The student leader who put Chile’s government against the ropes

Camila Vallejo Dowling, 23, a geography student at the University of Chile and president of the Student Federation of the same university (FECH), has become the most popular and inspiring leader of the current and massive student movement that have brought to its knees, for the last 3 months, Sebastián Piñera’s right wing government.

Even opinion polls carried out by media supporters of the current government can’t ignore the truth; Camilla is the most popular activist/politician in Chile with nearly 70% approval. Clearly she is not the only leader that fights for the cause of education in Chile, as it is really a whole generation of eloquent, savvy and dedicated youth, but Camila has become the most visible face of this, thus far, peaceful rebellion.

Camila Vallejo, a card carrying member of the Young Communist League of Chile (J.J.C.C), daughter of Communist Party members who fought against the repressive regime of Augusto Pinochet, has attracted international media attention for her youth, her beauty and eloquence, but more importantly for the clarity and accessibility of her policy proposals and the strong resistance to the counter proposals driven by the government that have failed to illicit support from the public.

Her voice and attitude reveals a measured, unhurried and very charismatic personality that has a deep understanding, unlike many of her elders, of the power of the media and social networks, Camilla seems undeterred even in the face of repeated death threats received, some even clumsily sent via Twitter and issued by government officials aligned with the Piñera government.

That is not to say her enemies have not tried to destroy her by many other means. The government and big business owners of Chile’s media continue to attempt to discredit her and her comrades with a constant media barrage, but these calculated efforts have done more to enlarge the mess that has swept the government.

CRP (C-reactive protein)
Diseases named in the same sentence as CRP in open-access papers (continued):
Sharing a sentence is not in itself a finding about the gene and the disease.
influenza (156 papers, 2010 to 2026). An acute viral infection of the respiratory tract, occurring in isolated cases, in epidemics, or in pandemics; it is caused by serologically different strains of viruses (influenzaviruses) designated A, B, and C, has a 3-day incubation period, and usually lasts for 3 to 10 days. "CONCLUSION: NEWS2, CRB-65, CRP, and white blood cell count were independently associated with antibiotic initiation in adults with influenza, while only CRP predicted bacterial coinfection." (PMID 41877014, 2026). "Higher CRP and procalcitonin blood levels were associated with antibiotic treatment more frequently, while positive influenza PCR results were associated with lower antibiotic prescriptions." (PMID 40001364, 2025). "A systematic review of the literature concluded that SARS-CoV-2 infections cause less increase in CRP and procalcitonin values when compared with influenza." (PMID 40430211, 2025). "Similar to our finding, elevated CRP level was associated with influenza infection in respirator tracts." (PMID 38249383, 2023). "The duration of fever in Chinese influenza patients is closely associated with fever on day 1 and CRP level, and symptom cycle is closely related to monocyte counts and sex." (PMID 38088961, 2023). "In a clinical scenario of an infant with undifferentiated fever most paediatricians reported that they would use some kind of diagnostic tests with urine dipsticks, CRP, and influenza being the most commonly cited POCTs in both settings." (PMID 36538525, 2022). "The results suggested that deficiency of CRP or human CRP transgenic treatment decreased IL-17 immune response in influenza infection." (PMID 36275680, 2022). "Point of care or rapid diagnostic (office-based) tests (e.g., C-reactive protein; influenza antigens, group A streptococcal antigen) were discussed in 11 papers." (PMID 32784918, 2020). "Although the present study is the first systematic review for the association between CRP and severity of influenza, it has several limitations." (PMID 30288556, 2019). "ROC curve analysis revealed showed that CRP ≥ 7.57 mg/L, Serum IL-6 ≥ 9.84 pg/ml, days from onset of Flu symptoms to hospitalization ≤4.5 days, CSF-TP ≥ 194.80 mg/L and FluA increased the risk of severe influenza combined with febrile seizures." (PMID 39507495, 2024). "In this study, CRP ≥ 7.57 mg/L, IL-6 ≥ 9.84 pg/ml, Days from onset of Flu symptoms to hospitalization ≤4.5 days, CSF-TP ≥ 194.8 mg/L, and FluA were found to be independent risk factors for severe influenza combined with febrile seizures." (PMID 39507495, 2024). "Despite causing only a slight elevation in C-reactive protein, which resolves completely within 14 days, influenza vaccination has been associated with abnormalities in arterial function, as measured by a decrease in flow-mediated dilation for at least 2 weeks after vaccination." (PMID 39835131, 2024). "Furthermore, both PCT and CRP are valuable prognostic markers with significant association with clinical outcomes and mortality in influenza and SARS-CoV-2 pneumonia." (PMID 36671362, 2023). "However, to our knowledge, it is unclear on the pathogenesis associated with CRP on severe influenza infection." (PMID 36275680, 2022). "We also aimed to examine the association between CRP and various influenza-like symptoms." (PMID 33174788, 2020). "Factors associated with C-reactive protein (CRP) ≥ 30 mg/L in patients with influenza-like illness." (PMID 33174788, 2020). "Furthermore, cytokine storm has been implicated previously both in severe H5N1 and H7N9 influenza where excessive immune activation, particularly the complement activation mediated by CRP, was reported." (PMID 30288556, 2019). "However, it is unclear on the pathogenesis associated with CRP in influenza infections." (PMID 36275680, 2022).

On August 21, 2011, students mobilized nearly a million people in Santiago and the government is by most accounts simply desperate, with no clear solution to a set of demands that strike at the heart of the social inequality and unequal distribution that is affecting even the middle class in Chile and that has persisted in Chile uninterrupted since the fall of Pinochet’s dictatorship and the return to a controlled democracy, all this in spite of record economic growth.

What started as a general call for better education has turned into a PR nightmare for a government convinced that with the previous miners rescue it had persuaded the general population that the country was heading in the right direction. The reality has proven radically different with an ongoing hunger strike and a call by the largest worker’s group in Chile for a massive general strike for this upcoming week. Nobody knows the outcome of the protests but everyone knows that Chile has changed forever.

View/listen to one of the musical anthems of the student movement:

 Theis article originally appeared on  and is rposted with the permission of the author.

Mikhail Saavedra was born in Chile and now lives in Toronto. He is founder and member of the editorial board of Alternavox,  a news, arts and culture project.

Photo: University of Chile student president Camila Vallejo Dowling during a protest in Santiago, Chile, Aug. 18. (Roberto Candia/AP)